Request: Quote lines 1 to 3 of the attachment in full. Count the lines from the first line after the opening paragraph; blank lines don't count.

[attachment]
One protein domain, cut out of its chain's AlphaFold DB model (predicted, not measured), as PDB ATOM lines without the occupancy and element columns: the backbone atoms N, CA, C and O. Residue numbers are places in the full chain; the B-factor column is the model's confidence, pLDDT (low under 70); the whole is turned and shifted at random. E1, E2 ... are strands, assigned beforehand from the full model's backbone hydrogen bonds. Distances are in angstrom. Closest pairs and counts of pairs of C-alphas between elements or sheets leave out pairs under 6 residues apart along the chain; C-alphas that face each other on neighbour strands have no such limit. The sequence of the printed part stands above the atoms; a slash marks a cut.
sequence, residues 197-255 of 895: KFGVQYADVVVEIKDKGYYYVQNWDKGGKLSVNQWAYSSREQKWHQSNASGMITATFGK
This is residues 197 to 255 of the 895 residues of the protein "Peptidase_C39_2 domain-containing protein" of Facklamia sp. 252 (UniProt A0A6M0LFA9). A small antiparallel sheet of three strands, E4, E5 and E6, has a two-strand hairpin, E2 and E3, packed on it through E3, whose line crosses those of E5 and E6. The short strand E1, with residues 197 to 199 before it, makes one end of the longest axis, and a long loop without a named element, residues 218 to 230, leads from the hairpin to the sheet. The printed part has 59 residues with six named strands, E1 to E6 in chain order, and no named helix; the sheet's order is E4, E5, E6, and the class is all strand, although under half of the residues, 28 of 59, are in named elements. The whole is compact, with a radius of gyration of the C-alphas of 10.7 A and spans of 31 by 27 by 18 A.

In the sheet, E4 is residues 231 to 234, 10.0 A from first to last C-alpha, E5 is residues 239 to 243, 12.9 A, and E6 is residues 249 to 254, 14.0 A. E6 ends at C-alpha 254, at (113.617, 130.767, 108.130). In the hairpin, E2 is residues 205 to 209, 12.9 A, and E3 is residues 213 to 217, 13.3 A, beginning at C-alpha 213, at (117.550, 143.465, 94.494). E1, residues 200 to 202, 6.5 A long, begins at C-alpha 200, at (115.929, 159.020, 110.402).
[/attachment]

sequence, residues 197-255 of 895: KFGVQYADVVVEIKDKGYYYVQNWDKGGKLSVNQWAYSSREQKWHQSNASGMITATFGK
This is residues 197 to 255 of the 895 residues of the protein "Peptidase_C39_2 domain-containing protein" of Facklamia sp. 252 (UniProt A0A6M0LFA9). A small antiparallel sheet of three strands, E4, E5 and E6, has a two-strand hairpin, E2 and E3, packed on it through E3, whose line crosses those of E5 and E6. The short strand E1, with residues 197 to 199 before it, makes one end of the longest axis, and a long loop without a named element, residues 218 to 230, leads from the hairpin to the sheet. The printed part has 59 residues with six named strands, E1 to E6 in chain order, and no named helix; the sheet's order is E4, E5, E6, and the class is all strand, although under half of the residues, 28 of 59, are in named elements. The whole is compact, with a radius of gyration of the C-alphas of 10.7 A and spans of 31 by 27 by 18 A.

In the sheet, E4 is residues 231 to 234, 10.0 A from first to last C-alpha, E5 is residues 239 to 243, 12.9 A, and E6 is residues 249 to 254, 14.0 A. E6 ends at C-alpha 254, at (113.617, 130.767, 108.130). In the hairpin, E2 is residues 205 to 209, 12.9 A, and E3 is residues 213 to 217, 13.3 A, beginning at C-alpha 213, at (117.550, 143.465, 94.494). E1, residues 200 to 202, 6.5 A long, begins at C-alpha 200, at (115.929, 159.020, 110.402).